Updated: Dec 10, 2020
Starting a new work is always a thrill: the warm sensation of having every bit of the story in mind, the confidence that the first draft will be quick and easy to build, the creative process that pours copious ideas for scenes and characters.
It's probably the best sensation any writer could feel. It's the aspiration of eternity that embraces us.
The problem is when reality hits us with a firm, fast fist and brings us back to mortality.
Which is a poetic way to describe the end of the creative process per se and the beginning of the construction, refinement and editing of the text we are creating.
Many writers at this point just don't know how to cope with the technical part of the job, the more precise and demanding bit. Being a writer and eventually an author requires so much more than just being able to imagine scenes nobody yet seen. It's the ability to surprise the reader and to let one picture the things we've written with hard work and sleepless nights; the ability to never bore someone or to let one wait and wait for something to happen and then failing on the delivery.
And sometimes, many writers aren't able to achieve that for one simple reason: they don't know how they're writing exactly.
They're not aware of their actual abilities, and they've got the wrong attitude. They are in control of the content, but they're not able to review and critique their work.
Being able to control and auto-criticised the manuscript should be the basic that writing a book requires.
Sometimes books need to be novels, some others they need to be tales and others again it was a novelette the whole time, and a novelette needs to come out.
It's not de rigueur to fall into one specific and sole category to call oneself a writer.
Padding a text out or shrinking it, it's of no use in writing something. It's just an error whom one commits; but if you can't be honest with yourself and your work, you are going to create something that is simply messy or defective.
It's an attitude game. You must be self-critical.
So, are there any solutions?
The first thing anyone should always remember is that none is in control of what the story is going to be or look like, but the writer who's writing it. Assuming the writer who's writing that story is coherent with his abilities and goals.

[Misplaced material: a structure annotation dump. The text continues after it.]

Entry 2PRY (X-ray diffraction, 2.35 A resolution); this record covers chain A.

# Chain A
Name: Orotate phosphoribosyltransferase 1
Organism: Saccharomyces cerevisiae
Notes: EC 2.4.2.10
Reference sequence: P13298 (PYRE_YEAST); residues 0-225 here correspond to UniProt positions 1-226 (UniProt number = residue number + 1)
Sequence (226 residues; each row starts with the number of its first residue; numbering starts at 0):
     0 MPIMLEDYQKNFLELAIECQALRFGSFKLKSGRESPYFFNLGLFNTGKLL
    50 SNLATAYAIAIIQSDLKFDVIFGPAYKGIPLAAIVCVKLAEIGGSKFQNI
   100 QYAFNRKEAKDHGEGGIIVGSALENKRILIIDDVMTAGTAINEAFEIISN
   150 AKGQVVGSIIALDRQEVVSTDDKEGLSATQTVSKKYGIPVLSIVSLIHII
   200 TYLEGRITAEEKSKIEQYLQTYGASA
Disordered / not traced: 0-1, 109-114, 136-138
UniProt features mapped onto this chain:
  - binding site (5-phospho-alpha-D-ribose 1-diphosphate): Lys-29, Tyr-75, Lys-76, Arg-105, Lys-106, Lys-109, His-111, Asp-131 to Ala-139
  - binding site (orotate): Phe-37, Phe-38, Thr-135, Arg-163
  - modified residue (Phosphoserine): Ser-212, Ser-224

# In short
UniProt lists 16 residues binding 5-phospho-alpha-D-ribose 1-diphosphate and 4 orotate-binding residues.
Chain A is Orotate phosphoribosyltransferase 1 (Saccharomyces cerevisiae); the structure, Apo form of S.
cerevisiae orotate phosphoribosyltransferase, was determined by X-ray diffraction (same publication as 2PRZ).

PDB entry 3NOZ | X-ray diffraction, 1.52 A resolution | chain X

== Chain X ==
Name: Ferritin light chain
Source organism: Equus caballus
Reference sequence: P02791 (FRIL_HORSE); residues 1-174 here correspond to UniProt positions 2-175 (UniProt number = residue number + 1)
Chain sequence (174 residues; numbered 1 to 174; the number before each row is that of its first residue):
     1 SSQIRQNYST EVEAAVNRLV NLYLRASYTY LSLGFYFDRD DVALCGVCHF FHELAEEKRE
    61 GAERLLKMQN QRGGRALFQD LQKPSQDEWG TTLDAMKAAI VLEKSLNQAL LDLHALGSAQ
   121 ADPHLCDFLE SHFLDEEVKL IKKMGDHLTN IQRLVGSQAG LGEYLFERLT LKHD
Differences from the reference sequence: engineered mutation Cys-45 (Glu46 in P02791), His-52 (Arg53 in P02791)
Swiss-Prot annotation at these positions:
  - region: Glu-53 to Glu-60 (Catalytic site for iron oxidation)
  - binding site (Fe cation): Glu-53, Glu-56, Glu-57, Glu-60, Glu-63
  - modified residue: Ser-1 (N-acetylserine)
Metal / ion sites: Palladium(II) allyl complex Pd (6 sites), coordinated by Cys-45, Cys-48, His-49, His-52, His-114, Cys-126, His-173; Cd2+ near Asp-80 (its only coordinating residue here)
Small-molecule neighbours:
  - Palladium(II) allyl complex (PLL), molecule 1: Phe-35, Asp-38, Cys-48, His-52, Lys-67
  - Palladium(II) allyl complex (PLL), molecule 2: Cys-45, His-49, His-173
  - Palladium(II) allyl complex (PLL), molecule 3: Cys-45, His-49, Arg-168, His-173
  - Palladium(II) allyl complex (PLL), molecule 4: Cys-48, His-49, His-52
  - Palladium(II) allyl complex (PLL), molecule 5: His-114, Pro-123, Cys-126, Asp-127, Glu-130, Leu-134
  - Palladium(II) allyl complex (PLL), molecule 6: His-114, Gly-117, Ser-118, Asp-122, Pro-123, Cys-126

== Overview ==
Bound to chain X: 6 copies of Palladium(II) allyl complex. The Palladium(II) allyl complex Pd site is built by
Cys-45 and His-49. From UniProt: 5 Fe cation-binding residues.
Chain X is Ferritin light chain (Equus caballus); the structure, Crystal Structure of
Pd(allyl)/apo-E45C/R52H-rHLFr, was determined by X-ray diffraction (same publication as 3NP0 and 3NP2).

If while writing, the story seems too lengthy and boring it probably is lengthy and boring and its content should be not only reviewed, but cut as well. If instead the story seems to fly over too many necessary details, one should enlarge the scenes and make it more descriptive.
But what happens when a writer is not coherent?
A magnificent kiss scene becomes a 3 lines debacle and/or the colors of the cat becomes a rather too descriptive 5 pages long scene.
Trying to fall into one specific category to pursue your mythical idea of Authorship is not right. It just doesn't work this way.
No matter if you're talented, committed and whatnot, it's going to end up in the same unfortunate way: you're going to produce something not good.
Your first, second, third and last concern must be the end product. Not the money, not the glory, and neither the fame. It must be to write well.
Now, on the practical side of things: let's have a look at the three general rules of thumbs to improve;
Be honest with yourself! Try to understand if you're ready to write a novel or if you really want to create a tale. If you think your style and your story require more pages and more scenes, do not force yourself in reducing the text. It will lack flair and it will mutilate the story. Similarly, don't overdo if you think you're not yet ready to undergo hundreds of pages of descriptions and dialogues.
Edit, edit, proofread and edit. Once you've finished the first draft: edit it, read the text, proofread it and edit it again. If at the end of this process you think there's something off, try to understand if description are good or not, if there's need to rewrite your dialogues or if drastic cut or additions are necessary. Do not fix yourself with achieving thousands upon thousands of words if it isn't right, or do not reduce artificially your content.
Ask for help! When you have your manuscript ready to go, and you think they could publish it, take a hot bath, relax yourself and the nerves and then stop thinking about the publication. Instead, ask for help; an acquaintance, a colleague, a professional reviewer, whoever. The only thing that matter is to let someone that is not you or a close friend review your manuscript. Friends cannot be helpful as they would be biased or don't want to offend you, and you are simply too much attached to your creation, so you wouldn't be impartial.
These three general rules can improve your works massively. It is an attitude game; the better your attitude is towards learning and being self-critical, the better the end results will be.
If you try to overdo or you're too shy to express fully, you're going to end up with a fail. And nobody should ever fail. So change your attitude, try to take control of your manuscript and be really and truly fair with your work. You're the first judge of yourself, aren't you?
Now write stories. Go create lives!
But do it with the right attitude.